William L. Gills aka Bos'n Bill, webmaster of this site, is the author of the book Lubber's Log, published by Llumina Press; a boating journal and adventure story of the author's first time experiences in the preparation, maintenance and piloting of a new, unfamiliar boat. You can visit his website here. Lubber's Log

Wednesday, April 17, 2013

Top Ten Boat Naming Tips

Introduction by William L. Gills aka Bos'n Bill

Here are some really simple, useful tips to consider when naming your boat.  Your boat's name is more important than it may seem; it becomes your identity on the water, reflects who you are, your values and your character.  Choose wisely and seriously take into account the Top Ten Boat Naming Tips listed below before permanently affixing your new moniker to your stern.

If you are considering renaming your boat, solemnly heed tip #10.  Forgetting to do a proper christening could bring on all sorts of unpleasant, unexpected happenings with a vengeance.  If you feel you need the facts on renaming your boat and the surprising consequences of failing to observe the mandatory ceremonial liturgies go to:  Renaming Your Boat - Ceremony Required?   You'll be glad you did!

Top Ten Boat Naming Tips 

Article from FirstBoat*

1. Less is More 
The shorter the better, especially in an emergency, as every second counts when you are calling for help. In addition, many in the sailing community feel you should try to limit a boat name to one word.

2. Tempting
You don’t want to tempt the gods of the sea one way or the other. Names like “On the Rocks” or “Bottoms Up” may turn out to be more appropriate than you ever intended. By the same token, if you name your boat “Titanic”, or anything else that implies un-sinkability, are just asking for it.

3. Women and Children
Guys: yes, your boat is a “she”. But before you name her after your wife, think about this: What if, even after that grand gesture, she still doesn’t appreciate the boat? Or, if she shares your love of boating, what if she is simply uncomfortable with the idea of sharing her name?

4. NSFW 
NSFW is a term born on the Internet to describe content that is inappropriate, as in “Not suitable/safe for work”. Is your boat name appropriate for kids to see? Will your boss or clients be on the boat, or will they be put off if they get wind of the name? Will friends and family be embarrassed or offended by the name you choose?

5. Honor Thy Neighbor
You don't have to be totally original, but avoid names already used in your harbor, or at least in your marina. There are no rules currently in the US about re-using boat names, but having the same name as the boat next to you is just silly.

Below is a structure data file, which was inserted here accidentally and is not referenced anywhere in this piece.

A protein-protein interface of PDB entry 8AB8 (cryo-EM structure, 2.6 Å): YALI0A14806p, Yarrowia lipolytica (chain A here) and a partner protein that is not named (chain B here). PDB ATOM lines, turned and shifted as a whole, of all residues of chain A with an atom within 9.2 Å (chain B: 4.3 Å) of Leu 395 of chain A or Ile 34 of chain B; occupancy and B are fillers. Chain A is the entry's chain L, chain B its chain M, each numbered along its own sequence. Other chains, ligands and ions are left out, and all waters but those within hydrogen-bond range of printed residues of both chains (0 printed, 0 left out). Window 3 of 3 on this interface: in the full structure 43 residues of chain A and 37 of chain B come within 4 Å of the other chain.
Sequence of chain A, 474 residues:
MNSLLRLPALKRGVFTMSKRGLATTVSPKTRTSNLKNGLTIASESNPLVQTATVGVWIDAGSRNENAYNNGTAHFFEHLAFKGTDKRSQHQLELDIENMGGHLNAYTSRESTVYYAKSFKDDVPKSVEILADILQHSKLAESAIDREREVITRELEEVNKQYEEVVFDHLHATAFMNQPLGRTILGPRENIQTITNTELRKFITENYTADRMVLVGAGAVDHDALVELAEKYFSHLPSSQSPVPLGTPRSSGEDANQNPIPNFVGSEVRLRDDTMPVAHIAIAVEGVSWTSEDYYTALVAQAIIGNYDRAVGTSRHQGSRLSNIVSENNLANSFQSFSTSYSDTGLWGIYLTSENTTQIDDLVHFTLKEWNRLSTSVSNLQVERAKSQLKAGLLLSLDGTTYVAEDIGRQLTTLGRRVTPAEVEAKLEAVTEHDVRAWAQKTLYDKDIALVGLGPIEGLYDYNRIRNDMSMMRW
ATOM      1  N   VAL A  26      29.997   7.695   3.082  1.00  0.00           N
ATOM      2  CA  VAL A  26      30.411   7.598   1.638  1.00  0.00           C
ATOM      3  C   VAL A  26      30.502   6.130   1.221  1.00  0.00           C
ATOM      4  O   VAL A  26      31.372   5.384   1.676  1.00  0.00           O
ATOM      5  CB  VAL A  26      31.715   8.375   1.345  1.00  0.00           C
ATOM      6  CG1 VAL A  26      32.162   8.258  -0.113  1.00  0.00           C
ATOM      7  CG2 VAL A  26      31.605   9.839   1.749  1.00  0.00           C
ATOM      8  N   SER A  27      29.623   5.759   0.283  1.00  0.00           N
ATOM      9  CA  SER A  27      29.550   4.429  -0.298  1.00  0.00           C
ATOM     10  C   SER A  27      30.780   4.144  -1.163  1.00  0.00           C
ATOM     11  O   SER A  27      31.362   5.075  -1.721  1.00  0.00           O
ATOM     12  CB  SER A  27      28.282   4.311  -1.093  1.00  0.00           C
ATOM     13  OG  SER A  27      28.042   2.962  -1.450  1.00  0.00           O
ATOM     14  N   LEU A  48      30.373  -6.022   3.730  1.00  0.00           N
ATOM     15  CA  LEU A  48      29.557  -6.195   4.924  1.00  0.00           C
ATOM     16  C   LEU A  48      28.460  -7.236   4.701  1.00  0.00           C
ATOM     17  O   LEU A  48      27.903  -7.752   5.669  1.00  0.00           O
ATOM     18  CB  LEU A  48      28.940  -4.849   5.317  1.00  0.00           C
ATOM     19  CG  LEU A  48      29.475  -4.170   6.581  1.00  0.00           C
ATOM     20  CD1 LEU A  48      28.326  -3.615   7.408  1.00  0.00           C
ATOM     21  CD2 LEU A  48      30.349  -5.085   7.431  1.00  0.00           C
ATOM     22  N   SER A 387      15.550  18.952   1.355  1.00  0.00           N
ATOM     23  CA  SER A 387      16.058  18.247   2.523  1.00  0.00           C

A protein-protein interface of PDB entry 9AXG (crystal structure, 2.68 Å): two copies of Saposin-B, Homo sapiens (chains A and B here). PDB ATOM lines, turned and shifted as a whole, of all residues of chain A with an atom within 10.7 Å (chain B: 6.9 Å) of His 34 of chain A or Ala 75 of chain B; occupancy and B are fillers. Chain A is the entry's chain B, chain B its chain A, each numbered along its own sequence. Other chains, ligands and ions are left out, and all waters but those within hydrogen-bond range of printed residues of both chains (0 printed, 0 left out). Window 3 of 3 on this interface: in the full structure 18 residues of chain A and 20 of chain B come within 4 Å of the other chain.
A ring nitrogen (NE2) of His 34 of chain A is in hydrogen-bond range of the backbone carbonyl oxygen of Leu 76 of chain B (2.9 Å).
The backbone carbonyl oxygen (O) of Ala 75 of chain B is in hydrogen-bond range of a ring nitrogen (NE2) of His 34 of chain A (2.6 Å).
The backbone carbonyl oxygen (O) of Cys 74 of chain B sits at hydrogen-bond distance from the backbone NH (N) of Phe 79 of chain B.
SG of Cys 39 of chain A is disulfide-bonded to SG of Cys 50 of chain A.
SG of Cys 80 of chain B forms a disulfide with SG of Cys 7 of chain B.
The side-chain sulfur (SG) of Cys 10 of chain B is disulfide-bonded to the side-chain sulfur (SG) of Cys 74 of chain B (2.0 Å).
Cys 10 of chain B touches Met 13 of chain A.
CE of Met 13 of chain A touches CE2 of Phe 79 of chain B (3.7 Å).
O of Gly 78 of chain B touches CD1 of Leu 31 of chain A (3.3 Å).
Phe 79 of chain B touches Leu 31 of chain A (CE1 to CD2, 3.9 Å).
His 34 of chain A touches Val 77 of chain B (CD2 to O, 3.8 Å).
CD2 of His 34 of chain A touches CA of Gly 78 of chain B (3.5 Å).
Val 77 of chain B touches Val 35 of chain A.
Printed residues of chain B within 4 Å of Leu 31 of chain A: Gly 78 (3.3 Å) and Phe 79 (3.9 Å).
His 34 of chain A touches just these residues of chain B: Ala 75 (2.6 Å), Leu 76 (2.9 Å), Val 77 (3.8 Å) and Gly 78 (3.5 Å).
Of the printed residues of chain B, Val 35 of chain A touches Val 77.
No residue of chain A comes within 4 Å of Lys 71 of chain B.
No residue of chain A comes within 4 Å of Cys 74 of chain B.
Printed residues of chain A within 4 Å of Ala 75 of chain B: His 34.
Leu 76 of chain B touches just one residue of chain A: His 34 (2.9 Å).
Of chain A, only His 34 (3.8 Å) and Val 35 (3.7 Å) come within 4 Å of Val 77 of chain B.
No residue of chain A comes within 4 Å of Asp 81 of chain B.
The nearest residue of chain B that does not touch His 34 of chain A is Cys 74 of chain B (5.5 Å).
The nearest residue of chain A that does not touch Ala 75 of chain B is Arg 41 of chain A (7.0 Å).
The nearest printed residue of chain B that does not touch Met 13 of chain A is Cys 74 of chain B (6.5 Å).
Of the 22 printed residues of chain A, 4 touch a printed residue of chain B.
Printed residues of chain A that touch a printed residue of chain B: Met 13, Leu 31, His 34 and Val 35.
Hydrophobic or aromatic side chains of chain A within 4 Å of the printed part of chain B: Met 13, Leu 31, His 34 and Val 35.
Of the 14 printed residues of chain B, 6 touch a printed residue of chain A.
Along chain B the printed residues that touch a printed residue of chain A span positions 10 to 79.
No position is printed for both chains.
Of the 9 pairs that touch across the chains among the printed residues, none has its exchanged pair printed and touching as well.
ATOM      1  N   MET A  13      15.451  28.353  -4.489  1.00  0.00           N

6. The VHF Test 
Imagine repeating your boat name several times over the VHF radio in a call to the Coast Guard or dockmaster, and all other boats within listening range. How do you sound? Now, add static and other background noise. Repeat.

7. Turn a Sail into a Sale
That’s so clever, we’ll say it again. A boat name related to your business can help you turn a sail into a sale ™.If you own a business or work for one that you’re proud of, name your boat something related to the company name and you’ll have a billboard on the water, or at least a conversation starter about what you do for a living.

8. Dot Calm
Is the dot-come domain name available to match your boat name? This could be of interest if you are a cruiser, live-aboard, race your boat, share it with other fractional owners, or if you simply want a blog about your boating adventures.

9. The Aqua-Holics
Your boat name will be YOUR name. People you meet may not remember your name, they will remember you by your boat name. This is exaggerated for cruisers and live-aboards. The owners of the Mary-Jane become known as “the Mary-Janes”, the owners of the Jenny become “the Jenny’s”. You get the picture. Do you really want to be known as the Aqua-Holics?

10. Re-Naming a Boat
It is not bad luck to re-name a boat… as long as you christen the boat properly. In fact, whether you buy a new boat or a used boat, always christen her with the new boat name. There are various boat naming ceremonies available on the Internet, but all you really have to do is pop open a bottle of champagne, splash some on the hull, and toast the new boat’s name with at least one witness. Oh, and make sure you say something nice and respectful about Poseidon and/or Neptune.

*For over ten years, FirstBoat has been providing both new and experienced boaters with information about the basics of boating. Whether you are researching new yachts, trying to come up with a boat name, or looking for the latest boating news, check FirstBoat first to find answers fast. 

William L. Gills aka Bos'n Bill, webmaster of this site, is the author of the book Lubber's Log, published by Llumina Press; a boating journal and adventure story of the author's first time experiences in the preparation, maintenance and piloting of a new, unfamiliar boat. You can visit his website here. Lubber's Log